Colorado cannabis is big business. So big in fact that sales in 2016 were over $1 billion. Colorado cannabis taxes recorded for the same year were in the tune of $200 million. According to Mason Tvert, director of the Marijuana Policy Project’s Denver-based location, this revenue “is just the tip of the iceberg” and that “the state received nearly $200 million in marijuana tax revenue, whereas a decade ago it was receiving zero.”
Colorado Cannabis Taxes Will Be Used to Prevent Teens from Smoking Weed
What is Colorado doing with all this extra cash? For starters, $9.2 million will be going into 42 school districts and charter schools to help prevent teen cannabis use. The money is being spent to hire social workers, counsellors, and state-certified school nurses who will use evidence-based plans to dissuade teens from smoking weed. The money is being used schools and districts in close vicinity to legal marijuana dispensaries.
And while teen use of pot is at its lowest in 22 years, the State Department of Education still contends that the legalization of marijuana increases the chances of underage use. Spending money on teen prevention is the Department of Education’s way of keeping cannabis out of the hands of kids and decreasing what they believe is a big problem. They reason that increasing the number of qualified school nurses and counsellors will make an impact in decreasing the likelihood teens will use recreational cannabis.
Until now, Colorado school nurses were in short supply. While the Centers for Disease Control and Prevention (CDCP) recommend one nurse for no more than 750 students, Colorado school nurses were accountable for some 6,000 students. Colorado cannabis taxes aim to change this, allowing for more attention to each student.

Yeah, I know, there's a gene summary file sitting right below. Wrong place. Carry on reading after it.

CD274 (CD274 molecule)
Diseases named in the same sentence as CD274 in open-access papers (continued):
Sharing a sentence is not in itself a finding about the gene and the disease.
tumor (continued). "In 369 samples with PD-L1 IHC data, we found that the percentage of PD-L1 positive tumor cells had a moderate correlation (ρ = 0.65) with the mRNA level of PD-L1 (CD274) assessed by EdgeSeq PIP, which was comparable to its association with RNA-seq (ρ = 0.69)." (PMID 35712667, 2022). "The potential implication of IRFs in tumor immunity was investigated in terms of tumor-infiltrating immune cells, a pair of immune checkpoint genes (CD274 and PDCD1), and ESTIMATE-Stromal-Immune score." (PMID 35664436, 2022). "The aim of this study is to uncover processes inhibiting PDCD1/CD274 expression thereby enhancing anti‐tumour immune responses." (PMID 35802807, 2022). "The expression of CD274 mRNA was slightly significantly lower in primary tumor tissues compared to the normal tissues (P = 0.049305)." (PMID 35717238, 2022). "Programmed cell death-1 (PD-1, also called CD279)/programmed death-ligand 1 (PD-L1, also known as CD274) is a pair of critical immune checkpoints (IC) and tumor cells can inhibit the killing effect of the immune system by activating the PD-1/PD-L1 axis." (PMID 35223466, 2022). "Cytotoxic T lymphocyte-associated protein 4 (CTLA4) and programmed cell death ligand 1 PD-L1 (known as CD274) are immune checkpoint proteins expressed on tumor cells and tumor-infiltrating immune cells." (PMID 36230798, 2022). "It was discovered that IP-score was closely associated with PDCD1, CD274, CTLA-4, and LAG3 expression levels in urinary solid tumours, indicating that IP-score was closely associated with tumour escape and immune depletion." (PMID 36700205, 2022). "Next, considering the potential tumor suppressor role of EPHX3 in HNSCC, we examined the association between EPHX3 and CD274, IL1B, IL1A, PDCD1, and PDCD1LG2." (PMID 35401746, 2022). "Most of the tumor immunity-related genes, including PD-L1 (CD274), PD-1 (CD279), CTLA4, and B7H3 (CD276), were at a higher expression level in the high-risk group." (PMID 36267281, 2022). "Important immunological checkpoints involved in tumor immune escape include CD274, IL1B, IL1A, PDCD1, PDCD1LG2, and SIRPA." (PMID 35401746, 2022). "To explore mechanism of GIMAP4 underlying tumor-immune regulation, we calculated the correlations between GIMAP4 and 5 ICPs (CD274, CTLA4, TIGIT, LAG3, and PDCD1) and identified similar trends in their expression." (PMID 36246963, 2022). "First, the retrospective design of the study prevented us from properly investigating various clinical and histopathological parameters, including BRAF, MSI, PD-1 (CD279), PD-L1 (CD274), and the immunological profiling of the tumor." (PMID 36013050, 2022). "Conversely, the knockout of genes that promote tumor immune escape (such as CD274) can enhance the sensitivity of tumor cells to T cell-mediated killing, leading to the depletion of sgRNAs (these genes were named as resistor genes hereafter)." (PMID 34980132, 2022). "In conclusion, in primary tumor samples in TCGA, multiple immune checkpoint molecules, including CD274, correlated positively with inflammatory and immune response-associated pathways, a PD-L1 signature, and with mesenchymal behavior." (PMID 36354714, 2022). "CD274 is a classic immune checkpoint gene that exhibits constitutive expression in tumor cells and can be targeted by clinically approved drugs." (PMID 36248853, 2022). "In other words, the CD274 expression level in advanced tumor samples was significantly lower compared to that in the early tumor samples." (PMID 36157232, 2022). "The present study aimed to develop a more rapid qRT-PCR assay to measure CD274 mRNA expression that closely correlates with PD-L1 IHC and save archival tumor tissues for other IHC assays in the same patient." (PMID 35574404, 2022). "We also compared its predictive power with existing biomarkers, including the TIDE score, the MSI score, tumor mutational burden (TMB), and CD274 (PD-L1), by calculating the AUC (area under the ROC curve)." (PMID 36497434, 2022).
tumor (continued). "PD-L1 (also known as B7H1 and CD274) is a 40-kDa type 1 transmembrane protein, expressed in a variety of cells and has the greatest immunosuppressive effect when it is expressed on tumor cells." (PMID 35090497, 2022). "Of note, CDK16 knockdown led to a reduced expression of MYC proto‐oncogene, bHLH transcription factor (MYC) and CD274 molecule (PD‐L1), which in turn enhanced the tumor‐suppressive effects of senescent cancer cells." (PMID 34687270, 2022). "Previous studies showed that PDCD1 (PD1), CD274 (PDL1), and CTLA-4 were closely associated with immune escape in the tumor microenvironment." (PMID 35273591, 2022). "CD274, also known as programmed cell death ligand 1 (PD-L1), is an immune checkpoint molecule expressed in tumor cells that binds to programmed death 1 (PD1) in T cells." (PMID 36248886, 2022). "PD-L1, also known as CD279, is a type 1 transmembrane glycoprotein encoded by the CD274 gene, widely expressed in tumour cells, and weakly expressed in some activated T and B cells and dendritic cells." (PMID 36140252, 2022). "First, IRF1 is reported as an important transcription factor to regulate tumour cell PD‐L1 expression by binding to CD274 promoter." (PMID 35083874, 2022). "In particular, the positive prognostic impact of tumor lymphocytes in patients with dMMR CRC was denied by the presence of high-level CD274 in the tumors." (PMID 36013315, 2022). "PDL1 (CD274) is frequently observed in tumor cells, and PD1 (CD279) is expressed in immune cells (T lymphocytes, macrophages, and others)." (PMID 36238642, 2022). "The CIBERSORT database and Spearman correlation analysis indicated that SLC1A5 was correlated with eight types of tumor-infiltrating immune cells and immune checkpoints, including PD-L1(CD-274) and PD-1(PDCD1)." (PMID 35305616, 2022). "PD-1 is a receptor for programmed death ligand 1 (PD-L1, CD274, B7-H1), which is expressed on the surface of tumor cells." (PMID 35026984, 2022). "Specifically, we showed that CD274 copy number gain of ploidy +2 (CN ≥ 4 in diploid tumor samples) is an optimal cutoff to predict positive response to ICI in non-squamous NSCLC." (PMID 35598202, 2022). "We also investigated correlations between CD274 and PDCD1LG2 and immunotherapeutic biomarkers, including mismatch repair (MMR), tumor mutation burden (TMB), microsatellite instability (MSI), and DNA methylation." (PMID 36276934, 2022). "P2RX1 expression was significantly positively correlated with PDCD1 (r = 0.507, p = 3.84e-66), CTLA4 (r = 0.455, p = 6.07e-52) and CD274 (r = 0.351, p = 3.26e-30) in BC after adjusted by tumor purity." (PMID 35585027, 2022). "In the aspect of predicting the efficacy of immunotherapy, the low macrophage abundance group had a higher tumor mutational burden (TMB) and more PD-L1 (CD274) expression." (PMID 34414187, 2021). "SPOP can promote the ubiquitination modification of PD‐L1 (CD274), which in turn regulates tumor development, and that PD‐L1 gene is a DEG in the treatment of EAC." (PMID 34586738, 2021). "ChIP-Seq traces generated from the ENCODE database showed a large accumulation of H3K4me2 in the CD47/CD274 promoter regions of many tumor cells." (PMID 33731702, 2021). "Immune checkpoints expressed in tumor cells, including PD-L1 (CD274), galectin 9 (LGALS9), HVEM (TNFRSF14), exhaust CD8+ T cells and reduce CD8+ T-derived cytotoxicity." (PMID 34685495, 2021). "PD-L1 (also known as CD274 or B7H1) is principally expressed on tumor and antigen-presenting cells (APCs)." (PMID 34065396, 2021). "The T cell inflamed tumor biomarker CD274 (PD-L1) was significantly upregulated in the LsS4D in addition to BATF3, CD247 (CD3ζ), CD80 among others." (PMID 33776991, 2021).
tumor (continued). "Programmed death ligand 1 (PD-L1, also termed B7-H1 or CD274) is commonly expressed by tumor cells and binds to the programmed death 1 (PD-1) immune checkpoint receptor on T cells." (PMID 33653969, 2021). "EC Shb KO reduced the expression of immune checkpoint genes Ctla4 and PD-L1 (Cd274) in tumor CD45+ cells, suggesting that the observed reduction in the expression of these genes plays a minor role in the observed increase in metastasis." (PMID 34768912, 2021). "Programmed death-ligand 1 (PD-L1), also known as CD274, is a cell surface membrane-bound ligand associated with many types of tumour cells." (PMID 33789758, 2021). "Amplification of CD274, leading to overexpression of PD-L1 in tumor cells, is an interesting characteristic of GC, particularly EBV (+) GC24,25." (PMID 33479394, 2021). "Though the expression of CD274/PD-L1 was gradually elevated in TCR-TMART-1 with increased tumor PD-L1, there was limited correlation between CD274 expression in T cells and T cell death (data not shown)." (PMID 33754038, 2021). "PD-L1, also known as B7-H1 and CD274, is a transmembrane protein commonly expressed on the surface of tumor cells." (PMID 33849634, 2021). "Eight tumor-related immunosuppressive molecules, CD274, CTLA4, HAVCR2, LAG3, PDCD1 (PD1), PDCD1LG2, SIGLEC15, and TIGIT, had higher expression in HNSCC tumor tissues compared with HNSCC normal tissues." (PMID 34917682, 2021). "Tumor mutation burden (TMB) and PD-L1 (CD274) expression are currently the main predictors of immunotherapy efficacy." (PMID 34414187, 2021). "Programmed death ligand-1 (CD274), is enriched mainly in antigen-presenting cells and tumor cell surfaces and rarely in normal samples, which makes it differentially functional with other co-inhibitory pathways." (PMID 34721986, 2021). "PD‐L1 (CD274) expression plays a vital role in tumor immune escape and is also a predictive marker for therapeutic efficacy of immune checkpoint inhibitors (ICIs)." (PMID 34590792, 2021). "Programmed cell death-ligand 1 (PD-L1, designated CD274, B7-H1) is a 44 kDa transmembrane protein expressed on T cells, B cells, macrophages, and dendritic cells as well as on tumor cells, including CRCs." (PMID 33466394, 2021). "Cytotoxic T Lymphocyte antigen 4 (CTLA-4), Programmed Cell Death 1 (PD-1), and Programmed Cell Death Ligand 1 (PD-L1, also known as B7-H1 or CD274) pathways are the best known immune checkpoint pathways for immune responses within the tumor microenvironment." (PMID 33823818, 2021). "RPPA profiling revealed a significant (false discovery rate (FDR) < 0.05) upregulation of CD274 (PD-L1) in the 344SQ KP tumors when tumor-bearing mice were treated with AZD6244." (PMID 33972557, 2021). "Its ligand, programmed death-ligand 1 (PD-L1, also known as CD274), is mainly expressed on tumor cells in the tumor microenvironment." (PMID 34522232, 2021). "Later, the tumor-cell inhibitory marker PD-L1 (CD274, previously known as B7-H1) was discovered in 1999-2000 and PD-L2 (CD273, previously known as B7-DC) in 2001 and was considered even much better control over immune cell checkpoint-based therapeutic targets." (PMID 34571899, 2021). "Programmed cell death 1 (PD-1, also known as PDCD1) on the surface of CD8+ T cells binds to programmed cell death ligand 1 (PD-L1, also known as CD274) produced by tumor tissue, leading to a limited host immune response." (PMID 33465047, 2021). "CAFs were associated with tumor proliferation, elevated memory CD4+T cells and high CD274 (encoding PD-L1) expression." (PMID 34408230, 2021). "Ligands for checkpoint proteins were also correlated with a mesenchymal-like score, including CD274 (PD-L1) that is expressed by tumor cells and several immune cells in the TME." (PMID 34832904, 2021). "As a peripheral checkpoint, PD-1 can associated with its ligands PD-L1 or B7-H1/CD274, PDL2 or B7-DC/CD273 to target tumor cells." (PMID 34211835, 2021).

In Denver public schools, who received $871,636, health care workers will offer a range of educational information including substance abuse and suicide prevention programs in 22 high schools and middle schools. This is a welcomed relief for Colorado school officials who widely agree that there is a serious need for programs like this in Colorado.
Use of Colorado Cannabis Taxes Aims to Curb the “Cultural Acceptance” of Weed
Jon Widmier, director of student services in the Jefferson County School District, believes that there is undoubtedly “a growing need for this type of service in our schools, and we are trying to get ahead of it. The lines have definitely been blurred. There is more of a cultural acceptance of marijuana.”
With the money made from this cultural acceptance, Denver Public Schools are doing what they can to ensure what they see as the best measures to prevent underage use of cannabis, as well as increase the health and wellbeing of their teenaged students.
As Ellen Kelty, Denver Public School interim director of student equity and opportunity, put it, “anything we can do to eliminate depression and other things that cause substance abuse is a step forward.” She went on to add, “It’s an interesting life we’re in right now. We just want to make sure kid’s make smarter choices.”